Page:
He would run in the middle of the road, along the crown, and if he felt the slightest pitch of pavement, he knew he was drifting toward the curb and would veer back to the middle.
The one thing he could see was the glow of streetlights.
"They looked like dots in the sky to me," he said. "The dots were my guide."
He did that loop alone, in Mantua, Gloucester County, for six years.
"I realized as I got older that that was kind of nuts, and I could get hit by a car," he said. His eyesight also got worse, to the point where those dim lights disappeared. So he started on a treadmill.
Three years ago, he started running outdoors again.
He ties a neon-yellow shoelace into a loop. He holds one end. A friend holds the other.
On Sundays, he runs in New Jersey with Kym Stone and Dave Moore from his church, usually at 6 a.m.
"I let him know the direction of the turn before we approach it," Kym said. "Then, I simply do a 3-2-1 countdown. These days, Michael knows the route so well that he often will remind me of an upcoming pothole."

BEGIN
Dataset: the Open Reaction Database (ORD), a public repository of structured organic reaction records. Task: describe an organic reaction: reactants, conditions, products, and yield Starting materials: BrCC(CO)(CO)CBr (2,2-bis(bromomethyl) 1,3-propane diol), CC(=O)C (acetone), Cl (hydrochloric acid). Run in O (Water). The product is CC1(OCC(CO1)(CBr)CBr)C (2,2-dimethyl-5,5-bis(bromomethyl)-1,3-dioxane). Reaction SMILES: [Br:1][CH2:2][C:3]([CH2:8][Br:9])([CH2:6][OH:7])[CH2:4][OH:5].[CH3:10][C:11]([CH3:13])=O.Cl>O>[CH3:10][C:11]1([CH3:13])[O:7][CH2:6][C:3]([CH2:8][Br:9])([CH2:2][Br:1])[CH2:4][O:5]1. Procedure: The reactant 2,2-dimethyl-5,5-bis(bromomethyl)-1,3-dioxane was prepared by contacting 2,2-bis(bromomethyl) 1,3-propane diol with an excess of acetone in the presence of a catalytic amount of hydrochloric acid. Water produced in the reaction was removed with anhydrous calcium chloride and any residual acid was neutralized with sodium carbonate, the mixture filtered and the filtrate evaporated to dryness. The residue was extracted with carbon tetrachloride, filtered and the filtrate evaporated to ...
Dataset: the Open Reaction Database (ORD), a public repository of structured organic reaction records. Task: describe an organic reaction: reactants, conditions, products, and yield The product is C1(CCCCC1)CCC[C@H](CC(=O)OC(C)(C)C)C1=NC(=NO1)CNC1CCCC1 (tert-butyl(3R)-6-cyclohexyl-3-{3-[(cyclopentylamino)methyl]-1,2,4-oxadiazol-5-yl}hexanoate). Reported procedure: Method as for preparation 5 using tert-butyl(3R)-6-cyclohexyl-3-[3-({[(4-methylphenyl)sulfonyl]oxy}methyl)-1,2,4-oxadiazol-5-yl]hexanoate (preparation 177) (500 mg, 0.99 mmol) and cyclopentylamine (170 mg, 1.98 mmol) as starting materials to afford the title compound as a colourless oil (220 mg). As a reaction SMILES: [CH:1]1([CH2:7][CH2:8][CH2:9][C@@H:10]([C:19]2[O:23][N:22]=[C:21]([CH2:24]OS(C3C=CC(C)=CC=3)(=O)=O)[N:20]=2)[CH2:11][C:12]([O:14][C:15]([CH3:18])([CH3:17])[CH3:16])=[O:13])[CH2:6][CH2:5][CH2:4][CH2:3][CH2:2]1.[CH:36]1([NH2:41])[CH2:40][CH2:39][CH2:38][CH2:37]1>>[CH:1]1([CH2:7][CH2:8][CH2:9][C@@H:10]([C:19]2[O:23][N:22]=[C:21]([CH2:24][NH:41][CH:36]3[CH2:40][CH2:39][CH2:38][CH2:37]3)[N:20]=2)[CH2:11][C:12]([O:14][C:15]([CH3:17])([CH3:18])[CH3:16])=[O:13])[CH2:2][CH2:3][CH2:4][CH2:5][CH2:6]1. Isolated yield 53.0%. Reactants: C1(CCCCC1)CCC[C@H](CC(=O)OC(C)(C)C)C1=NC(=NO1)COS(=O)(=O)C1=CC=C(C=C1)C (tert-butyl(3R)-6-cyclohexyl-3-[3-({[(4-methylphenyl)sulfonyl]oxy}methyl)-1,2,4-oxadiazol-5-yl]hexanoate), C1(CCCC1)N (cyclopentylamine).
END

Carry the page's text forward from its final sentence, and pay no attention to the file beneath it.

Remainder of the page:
On Tuesdays, he still runs on the treadmill. And Thursday mornings, he runs along Kelly Drive with a friend from work, Maria Ferrato.
"He is the furthest from blind," Maria said. "He sees the world through the clearest lens and turns what is doubtful into a beautiful experience."
Michael is now 52, married, with a daughter, Haley, 11, and he can't wait for the day when he can run tethered to her. For 15 years, he has worked as a massage therapist at the Rittenhouse Hotel.
When he started running outdoors again, Michael's goal was to run Broad Street.
That presented a special challenge, a blind person running in a sea of thousands.
But friends flank him, and one runs in front as a "blocker."
Two years ago, Michael's first time in the Broad Street Run, Allen Ho, his doctor at Wills Eye Institute, also ran with him.
Michael will run Broad Street for the third time now.
"The most important thing about my run is the people that I run with," he said. "They're the ones that are my eyes. I put my trust in them. I couldn't do this without them."
Said his friend Kym:
"Look for a bright neon-yellow shoestring between two runners and know that you are seeing the bravest, most determined, normal, blind runner you will ever see. And be inspired."
Contact Michael Vitez at 215-854-5639, firstname.lastname@example.org or follow @Michaelvitez on Twitter.
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